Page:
The Solange and Stephen James Joyce Collection was bequeathed to the University of Reading in 2020. To coincide with the opening of James Joyce’s library of books and objects for public access, the Special Collections team have created a display to celebrate James Joyce’s love of language.
This first exhibition of items from the Solange and Stephen James Joyce Collection uses translations of James Joyce’s work to explore his place as a European and a citizen of the world. The exhibition opens on the European Day of Languages, 26th September 2023, and closes on Joyce’s birthday, 2nd February 2024.
JOYCE AS EUROPEAN
James Joyce and his future wife, Nora Barnacle, left Dublin in 1904 and lived in Austria-Hungary, Italy, Switzerland and France.
Joyce was interested in other European cultures and languages from an early age. In 1900, when he was just nineteen years old, he published an article on the Norwegian writer Henrik Ibsen.1 His studies at University College Dublin included Italian and French, developing his skill in two languages that would become an integral part of his adult life.
Joyce was insistent on the need to understand Ireland and Irish culture within a European context, writing to a publisher that Dublin “has been a capital [city] of Europe for thousands of years”.2 The connections between Ireland and continental Europe were a repeated theme in his work.
JOYCE AND TRANSLATION
Joyce was a translator himself, he became fluent in several languages and proficient in many more, including English, French, Italian, Triestine dialect, Latin, Norwegian, Russian, Danish, German, Greek and Spanish.
The open access library contains works by Joyce translated into nearly 30 languages, which is reflected in the exhibit. He took a keen interest in the translation of his work and worked closely with translators to express his own unique vocabulary. In Finnegans Wake Joyce created his own words, drawing on other languages, mythology, history and religion. Samuel Beckett was a close friend and worked on translating Anna Livia Plurabelle, a fragment of “Work in Progress”, into French with Joyce and others. It was published in 1931 in the Nouvelle Revue Française and a copy is on display.3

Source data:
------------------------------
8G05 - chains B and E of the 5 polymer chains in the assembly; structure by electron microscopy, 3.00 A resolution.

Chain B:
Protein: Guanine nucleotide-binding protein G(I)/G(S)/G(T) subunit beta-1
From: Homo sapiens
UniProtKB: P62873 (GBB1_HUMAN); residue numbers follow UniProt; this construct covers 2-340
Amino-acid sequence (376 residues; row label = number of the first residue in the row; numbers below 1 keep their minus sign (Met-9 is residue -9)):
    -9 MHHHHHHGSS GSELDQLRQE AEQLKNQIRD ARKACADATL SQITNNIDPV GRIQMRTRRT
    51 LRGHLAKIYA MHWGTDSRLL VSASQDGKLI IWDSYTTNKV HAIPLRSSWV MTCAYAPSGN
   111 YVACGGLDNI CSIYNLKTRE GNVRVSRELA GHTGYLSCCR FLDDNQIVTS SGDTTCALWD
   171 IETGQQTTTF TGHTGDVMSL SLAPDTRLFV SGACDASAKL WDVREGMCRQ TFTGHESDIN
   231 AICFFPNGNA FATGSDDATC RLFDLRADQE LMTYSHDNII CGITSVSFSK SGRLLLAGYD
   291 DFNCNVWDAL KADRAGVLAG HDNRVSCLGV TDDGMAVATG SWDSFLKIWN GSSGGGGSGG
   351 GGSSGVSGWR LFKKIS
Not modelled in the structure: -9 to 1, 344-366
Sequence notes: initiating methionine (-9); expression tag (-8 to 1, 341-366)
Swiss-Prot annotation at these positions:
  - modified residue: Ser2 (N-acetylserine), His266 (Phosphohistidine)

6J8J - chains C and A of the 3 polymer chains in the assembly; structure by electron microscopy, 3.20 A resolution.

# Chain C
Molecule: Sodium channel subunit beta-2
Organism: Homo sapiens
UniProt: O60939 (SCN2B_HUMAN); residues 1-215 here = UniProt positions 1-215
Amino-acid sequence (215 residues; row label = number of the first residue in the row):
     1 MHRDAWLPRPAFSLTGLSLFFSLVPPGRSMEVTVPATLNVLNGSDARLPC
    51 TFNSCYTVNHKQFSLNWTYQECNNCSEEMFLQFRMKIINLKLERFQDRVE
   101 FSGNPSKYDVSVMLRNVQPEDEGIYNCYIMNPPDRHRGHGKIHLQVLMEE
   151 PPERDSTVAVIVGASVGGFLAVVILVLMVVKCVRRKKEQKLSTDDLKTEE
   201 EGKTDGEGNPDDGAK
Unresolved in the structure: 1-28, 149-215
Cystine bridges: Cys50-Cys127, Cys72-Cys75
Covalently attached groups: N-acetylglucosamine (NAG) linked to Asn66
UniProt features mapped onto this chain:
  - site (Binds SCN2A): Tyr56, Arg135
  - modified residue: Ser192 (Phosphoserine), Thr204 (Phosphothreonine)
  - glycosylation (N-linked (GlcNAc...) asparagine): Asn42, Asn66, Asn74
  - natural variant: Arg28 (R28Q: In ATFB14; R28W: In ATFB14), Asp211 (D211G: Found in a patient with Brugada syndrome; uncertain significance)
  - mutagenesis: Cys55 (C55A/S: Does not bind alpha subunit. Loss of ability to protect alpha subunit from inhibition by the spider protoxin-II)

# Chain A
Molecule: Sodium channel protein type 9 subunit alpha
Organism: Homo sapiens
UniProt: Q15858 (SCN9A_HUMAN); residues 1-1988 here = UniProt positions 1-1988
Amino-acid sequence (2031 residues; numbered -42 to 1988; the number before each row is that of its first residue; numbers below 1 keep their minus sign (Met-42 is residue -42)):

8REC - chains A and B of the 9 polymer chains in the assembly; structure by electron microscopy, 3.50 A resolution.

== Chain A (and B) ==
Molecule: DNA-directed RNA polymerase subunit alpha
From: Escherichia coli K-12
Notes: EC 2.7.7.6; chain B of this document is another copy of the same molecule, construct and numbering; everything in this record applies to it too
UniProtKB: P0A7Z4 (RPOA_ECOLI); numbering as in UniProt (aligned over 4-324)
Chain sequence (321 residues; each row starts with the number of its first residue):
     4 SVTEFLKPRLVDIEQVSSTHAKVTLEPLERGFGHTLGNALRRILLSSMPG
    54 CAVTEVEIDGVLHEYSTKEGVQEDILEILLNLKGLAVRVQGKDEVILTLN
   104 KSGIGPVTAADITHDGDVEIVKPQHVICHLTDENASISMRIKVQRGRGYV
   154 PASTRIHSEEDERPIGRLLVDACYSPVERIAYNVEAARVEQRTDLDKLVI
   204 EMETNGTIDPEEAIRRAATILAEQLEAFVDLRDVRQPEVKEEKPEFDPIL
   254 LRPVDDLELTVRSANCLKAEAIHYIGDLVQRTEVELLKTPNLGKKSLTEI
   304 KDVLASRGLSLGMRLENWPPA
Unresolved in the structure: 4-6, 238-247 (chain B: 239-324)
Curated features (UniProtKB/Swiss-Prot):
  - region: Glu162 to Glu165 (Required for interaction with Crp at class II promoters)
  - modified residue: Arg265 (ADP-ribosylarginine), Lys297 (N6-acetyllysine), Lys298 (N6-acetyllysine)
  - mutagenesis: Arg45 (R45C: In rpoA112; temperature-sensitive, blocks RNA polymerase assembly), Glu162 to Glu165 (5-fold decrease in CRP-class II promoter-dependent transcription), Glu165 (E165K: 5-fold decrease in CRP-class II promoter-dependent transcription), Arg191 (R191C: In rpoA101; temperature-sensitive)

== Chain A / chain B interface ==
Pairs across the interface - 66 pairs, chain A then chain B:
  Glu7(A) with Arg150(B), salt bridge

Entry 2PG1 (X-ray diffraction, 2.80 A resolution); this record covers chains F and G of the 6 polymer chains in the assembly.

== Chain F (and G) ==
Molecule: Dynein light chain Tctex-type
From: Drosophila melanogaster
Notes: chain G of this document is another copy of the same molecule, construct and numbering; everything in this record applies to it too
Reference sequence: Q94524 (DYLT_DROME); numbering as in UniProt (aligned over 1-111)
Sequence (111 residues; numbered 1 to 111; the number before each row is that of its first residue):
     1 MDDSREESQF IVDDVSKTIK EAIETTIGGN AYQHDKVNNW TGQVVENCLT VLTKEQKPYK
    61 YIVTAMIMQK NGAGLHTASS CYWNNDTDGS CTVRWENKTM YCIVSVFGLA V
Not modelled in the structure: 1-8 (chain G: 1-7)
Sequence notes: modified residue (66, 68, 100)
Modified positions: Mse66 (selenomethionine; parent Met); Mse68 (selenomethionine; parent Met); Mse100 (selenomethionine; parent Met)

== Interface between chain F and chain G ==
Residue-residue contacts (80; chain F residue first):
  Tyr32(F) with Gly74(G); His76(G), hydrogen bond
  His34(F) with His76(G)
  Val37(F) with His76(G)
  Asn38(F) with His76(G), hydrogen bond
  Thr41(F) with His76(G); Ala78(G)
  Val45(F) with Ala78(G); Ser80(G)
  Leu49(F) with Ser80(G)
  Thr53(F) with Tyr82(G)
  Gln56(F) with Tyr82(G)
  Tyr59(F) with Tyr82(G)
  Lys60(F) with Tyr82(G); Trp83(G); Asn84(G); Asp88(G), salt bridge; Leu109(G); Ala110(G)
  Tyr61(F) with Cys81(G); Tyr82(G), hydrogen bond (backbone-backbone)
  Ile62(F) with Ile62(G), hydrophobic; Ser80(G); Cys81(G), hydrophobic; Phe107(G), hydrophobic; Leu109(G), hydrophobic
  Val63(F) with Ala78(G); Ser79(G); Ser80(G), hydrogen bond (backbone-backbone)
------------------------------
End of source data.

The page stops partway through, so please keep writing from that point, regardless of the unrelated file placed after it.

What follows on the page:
THE SOLANGE AND STEPHEN JAMES JOYCE COLLECTION
Stephen James Joyce, Joyce’s only grandchild, was born in France in 1932 to Joyce’s son, Giorgio, and his wife, Helen (née Kastor).
The Solange and Stephen James Joyce Collection was bequeathed to the University of Reading Special Collections in 2020. Stephen Joyce considered the “strong and important” connection between his grandfather and Samuel Beckett as a factor in considering the University as a suitable recipient, feeling that the co-location of the two collections would “considerably enhance” both.
This first display celebrates the library of books and objects from the collection, which are being made available for public access via the Reading Room. There are about 500 published editions of Joyce’s work, alongside 250 volumes of criticism and biography, extensive journals and 130 rare books, including first editions of Joyce’s works.
Objects in the collection are personal items belonging to the family, including jewellery and items commemorating Joyce. On display are one of Joyce’s pens and his death mask.
The University of Reading Special Collections team is currently cataloguing James Joyce’s personal archive of correspondence, manuscripts, press cuttings, photos, artwork and ephemera and updates will be available on the Special Collections’ website.
View the exhibition: 26 September 2023 – 2 February 2024
Venue: The Museum of English Rural Life, Redlands Road, Reading, Berkshire, RG1 5EX, United Kingdom
The exhibition is available to view within The MERL opening hours:
Tuesday to Friday, 9am to 5pm
Saturday and Sunday, 10am to 5pm
Closed on Mondays (including Bank Holidays)
Read more about the James Joyce: A love of language exhibition on our What’s On guide.
More information on the Solange and Stephen James Joyce Collection is available on our Collections A-Z pages.
1. Joyce, ‘Ibsen’s New Drama’, The Fortnightly Review (April 1, 1900), pp.575-590.
2. Letter from Joyce to Grant Richards, October 15, 1905. Letters of James Joyce, Vol.II, ed. Richard Ellmann, p.122.
3. Joyce, ‘Anna Livia Plurabelle’, trans. Samuel Beckett, Alfred Péron, et al, La Nouvelle Revue Française (1 May 1931), pp.633-646.
Image at top: James Joyce’s Parker fountain pen with Cartier gold book charm of Finnegans Wake, SSJ-OBJ/002